Tech is the future and fostering innovation is in vogue. South Africa’s Technology Innovation Agency (TIA) is in agreement. According to a Business Day report, the agency is dedicated to helping grow innovation in the country has approved a R100-million venture capital fund to help VCs help fund startups.
According to the report, the agency — which received an allocation of R433-million in this financial year — has been under some strain questioning if this was part of its mandate. TIA was established in 2008 as an effort to bridge the innovation gad between ideas and executed products.
The agency’s CEO Simphiwe Duma confronts these questions saying that venture capital in SA works in a sense like private equity and that it was the agency’s job to help foster innovation.
“They say we shouldn’t do it (be involved in venture capital), but who else is doing it? We do it for technology innovation in South Africa. Venture capital in South Africa acts more like private equity.”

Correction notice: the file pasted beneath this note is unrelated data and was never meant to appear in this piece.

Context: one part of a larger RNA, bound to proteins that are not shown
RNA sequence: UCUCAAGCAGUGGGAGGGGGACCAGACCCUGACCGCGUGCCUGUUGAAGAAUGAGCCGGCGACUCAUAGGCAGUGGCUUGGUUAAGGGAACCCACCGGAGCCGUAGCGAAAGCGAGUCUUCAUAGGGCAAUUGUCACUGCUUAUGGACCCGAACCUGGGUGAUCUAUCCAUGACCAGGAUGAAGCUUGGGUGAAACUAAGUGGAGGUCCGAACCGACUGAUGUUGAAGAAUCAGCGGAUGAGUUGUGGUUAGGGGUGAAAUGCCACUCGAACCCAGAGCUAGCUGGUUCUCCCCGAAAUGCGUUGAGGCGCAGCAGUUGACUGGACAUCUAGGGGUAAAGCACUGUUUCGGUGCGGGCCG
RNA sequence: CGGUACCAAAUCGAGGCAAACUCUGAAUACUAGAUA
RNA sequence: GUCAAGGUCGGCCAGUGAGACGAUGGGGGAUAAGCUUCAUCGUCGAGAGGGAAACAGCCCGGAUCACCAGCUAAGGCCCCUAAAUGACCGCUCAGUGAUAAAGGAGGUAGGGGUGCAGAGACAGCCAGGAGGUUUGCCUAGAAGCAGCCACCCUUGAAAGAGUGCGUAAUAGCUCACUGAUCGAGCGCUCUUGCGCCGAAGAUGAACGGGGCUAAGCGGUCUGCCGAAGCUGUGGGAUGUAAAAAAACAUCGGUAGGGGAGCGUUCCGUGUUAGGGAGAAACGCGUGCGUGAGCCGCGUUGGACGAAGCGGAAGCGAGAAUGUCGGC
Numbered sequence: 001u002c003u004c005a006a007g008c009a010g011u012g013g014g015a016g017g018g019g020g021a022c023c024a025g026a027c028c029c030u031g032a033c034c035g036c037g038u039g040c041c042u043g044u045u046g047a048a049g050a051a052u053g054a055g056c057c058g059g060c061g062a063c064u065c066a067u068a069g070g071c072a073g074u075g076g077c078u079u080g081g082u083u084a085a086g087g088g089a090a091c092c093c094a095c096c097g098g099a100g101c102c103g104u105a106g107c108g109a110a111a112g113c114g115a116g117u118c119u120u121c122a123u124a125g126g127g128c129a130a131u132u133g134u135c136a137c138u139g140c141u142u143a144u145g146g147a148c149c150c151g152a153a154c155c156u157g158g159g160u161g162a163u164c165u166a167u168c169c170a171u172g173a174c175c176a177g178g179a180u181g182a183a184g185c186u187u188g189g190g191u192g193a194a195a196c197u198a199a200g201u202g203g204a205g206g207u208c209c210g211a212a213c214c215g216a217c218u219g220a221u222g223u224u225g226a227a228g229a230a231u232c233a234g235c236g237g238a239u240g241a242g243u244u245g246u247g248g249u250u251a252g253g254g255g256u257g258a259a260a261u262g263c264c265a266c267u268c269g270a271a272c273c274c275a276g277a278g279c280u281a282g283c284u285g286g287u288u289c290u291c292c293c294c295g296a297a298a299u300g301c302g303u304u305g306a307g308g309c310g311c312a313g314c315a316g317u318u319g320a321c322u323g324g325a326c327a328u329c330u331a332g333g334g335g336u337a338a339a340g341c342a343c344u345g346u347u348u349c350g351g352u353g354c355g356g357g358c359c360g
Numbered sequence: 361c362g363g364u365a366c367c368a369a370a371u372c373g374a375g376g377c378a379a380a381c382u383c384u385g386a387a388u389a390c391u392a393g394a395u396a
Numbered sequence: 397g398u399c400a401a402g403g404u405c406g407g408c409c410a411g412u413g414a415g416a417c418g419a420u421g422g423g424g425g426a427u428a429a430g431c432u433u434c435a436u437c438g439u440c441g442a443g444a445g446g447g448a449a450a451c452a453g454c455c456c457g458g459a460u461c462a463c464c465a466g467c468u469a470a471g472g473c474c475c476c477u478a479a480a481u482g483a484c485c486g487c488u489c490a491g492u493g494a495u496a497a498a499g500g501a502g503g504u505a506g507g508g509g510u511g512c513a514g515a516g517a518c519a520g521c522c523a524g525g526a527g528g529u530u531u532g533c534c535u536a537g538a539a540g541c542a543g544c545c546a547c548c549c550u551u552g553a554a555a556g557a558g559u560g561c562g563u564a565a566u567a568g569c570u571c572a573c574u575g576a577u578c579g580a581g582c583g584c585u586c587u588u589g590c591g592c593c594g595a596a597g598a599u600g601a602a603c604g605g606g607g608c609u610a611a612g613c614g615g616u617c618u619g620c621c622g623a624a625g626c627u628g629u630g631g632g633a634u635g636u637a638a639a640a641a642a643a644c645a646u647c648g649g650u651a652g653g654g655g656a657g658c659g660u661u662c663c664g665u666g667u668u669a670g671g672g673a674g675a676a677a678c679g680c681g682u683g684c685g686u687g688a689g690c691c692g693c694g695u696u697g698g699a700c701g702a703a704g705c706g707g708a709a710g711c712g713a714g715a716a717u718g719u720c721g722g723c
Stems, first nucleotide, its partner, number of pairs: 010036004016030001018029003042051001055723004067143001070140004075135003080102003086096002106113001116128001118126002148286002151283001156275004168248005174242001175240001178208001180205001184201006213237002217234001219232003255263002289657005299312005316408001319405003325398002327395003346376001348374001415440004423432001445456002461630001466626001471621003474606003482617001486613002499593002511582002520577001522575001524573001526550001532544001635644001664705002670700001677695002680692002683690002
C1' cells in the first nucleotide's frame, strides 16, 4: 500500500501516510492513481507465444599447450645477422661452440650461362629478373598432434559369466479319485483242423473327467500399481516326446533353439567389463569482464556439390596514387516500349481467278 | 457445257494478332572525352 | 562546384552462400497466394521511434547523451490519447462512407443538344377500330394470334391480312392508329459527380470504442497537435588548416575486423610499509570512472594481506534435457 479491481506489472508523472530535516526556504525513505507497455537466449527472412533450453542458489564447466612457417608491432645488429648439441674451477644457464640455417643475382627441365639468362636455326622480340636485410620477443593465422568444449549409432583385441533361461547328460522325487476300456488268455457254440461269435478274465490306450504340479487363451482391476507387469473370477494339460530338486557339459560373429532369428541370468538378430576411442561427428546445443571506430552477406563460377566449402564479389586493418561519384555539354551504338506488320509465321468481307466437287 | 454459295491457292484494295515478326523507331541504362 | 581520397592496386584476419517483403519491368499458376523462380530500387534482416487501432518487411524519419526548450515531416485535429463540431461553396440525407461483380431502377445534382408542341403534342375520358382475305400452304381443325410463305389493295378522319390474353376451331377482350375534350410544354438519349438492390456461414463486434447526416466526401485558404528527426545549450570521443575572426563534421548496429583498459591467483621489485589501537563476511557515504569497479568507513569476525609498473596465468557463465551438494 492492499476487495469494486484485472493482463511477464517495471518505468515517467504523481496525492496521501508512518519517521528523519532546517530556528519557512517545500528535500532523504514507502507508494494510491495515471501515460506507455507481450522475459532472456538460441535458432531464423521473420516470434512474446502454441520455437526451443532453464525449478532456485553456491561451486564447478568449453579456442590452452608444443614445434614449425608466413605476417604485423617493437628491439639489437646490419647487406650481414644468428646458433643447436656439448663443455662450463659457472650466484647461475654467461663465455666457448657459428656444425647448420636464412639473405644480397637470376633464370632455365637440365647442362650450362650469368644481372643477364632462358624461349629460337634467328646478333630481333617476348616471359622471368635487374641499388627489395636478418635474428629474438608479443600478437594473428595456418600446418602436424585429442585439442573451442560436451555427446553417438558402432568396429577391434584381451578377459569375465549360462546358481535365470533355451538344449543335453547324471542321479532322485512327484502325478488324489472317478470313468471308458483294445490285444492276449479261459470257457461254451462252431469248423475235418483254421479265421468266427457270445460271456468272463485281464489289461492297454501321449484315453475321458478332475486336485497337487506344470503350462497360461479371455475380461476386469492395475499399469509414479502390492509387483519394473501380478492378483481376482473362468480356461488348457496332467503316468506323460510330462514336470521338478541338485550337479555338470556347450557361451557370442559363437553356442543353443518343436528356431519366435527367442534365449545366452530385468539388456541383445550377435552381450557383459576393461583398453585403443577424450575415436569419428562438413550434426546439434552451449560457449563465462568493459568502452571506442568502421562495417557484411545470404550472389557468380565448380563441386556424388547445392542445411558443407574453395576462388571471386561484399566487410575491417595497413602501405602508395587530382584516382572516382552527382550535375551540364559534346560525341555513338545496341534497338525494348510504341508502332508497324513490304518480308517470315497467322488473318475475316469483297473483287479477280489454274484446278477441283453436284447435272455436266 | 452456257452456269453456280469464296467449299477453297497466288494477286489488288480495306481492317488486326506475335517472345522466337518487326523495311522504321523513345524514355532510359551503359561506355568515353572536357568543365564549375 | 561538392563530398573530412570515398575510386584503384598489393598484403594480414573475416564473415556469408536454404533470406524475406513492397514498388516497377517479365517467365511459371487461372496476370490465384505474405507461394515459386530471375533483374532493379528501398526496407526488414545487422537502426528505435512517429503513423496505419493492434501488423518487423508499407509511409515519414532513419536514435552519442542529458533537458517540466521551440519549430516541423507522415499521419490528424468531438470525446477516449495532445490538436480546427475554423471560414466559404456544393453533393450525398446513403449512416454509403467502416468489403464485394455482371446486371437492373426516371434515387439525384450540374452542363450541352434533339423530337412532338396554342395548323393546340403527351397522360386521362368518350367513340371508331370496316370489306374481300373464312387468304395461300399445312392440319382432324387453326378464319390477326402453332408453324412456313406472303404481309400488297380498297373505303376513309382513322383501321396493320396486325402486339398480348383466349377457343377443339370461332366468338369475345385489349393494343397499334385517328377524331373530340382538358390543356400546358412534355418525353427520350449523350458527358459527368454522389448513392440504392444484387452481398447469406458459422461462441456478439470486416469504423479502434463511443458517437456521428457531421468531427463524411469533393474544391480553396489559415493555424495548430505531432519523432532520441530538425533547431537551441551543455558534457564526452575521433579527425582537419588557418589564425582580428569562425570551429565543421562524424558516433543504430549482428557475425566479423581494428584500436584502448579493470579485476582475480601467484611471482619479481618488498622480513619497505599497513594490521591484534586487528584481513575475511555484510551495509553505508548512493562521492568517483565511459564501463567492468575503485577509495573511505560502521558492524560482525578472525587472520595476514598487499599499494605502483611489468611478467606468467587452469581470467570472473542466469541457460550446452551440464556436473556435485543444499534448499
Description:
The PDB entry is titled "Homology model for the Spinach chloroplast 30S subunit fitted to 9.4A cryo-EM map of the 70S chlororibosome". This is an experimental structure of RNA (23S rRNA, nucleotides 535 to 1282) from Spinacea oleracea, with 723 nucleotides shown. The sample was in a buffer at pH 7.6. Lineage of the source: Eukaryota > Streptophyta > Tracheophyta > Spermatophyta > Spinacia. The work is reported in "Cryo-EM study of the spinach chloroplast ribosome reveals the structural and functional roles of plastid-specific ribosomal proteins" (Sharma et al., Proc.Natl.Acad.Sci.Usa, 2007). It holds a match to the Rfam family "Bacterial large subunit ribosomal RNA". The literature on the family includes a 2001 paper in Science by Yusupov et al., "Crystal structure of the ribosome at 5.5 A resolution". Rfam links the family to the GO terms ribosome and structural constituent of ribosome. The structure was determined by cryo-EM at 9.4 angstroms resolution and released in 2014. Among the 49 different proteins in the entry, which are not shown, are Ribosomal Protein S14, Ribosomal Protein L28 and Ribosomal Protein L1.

“The state should not be involved in commercialisation because (it forces them to) cherry pick, and so you do not allow innovation to happen.”
As this fund is meant to be a “funder of funds” the agency is currently in process of picking at least three venture capital firms from the private sector to award the R100-million to.
“There is a commitment of R100-million (from the board), and the proposal is to put this into at least three private sector venture capital funds (which) will invest these funds over a five-year period,” executive for industrial sectors Pontsho Maruping.
The selection process for the fund will be based on the VCs focus and whether or not that “aligned with TIA’s mandate”.
According to Keet van Zyl co-founder of Knife Capital (winner of SA best VC of the year) and co-founder of Angel investment hub AngelHub:
“The TIA VC Fund will enable continued momentum for entrepreneurship and innovation in South Africa. TIA catalysed successful research and development initiatives, but this could pave the way to creating real success stories through commercialisation. Other emerging markets effectively created VC industries through Government intervention (like Yozma in Israel) and it is encouraging that SA is starting to follow this trend.”
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